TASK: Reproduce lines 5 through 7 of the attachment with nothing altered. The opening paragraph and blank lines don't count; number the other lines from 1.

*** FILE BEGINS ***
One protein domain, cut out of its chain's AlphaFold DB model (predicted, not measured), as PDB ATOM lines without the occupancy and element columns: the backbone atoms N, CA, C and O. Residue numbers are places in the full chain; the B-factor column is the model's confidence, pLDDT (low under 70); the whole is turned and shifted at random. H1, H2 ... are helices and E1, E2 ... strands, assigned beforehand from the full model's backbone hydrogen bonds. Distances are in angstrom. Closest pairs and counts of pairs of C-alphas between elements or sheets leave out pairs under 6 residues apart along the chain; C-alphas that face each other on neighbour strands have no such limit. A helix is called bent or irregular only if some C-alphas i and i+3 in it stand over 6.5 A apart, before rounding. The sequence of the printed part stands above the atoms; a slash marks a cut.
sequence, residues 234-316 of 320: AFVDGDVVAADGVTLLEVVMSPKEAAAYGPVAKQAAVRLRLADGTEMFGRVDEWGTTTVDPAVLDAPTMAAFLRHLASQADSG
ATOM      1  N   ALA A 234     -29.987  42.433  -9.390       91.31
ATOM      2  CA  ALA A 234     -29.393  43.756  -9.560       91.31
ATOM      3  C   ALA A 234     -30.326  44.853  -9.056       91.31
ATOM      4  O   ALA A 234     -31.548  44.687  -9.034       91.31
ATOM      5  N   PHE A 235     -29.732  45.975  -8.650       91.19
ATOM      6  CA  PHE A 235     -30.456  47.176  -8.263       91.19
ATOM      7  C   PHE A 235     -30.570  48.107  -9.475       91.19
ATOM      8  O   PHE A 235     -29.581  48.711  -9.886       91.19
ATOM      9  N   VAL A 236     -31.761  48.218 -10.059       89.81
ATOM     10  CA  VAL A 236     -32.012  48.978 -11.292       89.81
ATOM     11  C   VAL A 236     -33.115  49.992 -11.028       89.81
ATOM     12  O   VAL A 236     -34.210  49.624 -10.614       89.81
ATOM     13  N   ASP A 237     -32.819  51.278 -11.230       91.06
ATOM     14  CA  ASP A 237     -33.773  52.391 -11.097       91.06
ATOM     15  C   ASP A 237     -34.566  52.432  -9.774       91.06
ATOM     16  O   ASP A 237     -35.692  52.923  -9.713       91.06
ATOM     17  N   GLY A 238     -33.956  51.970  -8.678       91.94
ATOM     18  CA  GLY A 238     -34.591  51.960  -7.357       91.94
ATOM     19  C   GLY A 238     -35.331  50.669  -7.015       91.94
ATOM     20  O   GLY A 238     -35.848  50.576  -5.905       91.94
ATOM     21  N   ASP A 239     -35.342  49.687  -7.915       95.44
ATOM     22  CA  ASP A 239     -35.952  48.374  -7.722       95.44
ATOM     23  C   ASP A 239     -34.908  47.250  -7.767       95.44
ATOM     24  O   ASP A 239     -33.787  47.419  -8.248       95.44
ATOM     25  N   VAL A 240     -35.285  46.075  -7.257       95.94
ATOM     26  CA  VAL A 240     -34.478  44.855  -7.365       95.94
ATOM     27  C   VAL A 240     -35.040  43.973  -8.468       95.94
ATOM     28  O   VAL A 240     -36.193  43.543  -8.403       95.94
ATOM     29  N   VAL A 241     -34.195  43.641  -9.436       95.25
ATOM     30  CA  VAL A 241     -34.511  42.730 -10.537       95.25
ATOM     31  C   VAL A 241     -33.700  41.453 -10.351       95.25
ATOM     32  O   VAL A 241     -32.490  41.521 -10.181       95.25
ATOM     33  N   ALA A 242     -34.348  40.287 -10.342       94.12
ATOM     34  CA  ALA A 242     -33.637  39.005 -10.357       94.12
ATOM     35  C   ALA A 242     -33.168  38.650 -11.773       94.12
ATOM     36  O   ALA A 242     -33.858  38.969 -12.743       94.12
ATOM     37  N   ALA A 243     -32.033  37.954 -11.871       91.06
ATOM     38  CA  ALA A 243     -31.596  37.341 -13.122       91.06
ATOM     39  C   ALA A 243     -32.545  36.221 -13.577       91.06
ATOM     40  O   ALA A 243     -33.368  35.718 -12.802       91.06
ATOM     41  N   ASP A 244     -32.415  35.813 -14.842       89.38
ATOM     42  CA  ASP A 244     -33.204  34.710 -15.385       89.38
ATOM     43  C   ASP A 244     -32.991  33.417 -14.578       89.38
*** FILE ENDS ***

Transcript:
ATOM      4  O   ALA A 234     -31.548  44.687  -9.034       91.31
ATOM      5  N   PHE A 235     -29.732  45.975  -8.650       91.19
ATOM      6  CA  PHE A 235     -30.456  47.176  -8.263       91.19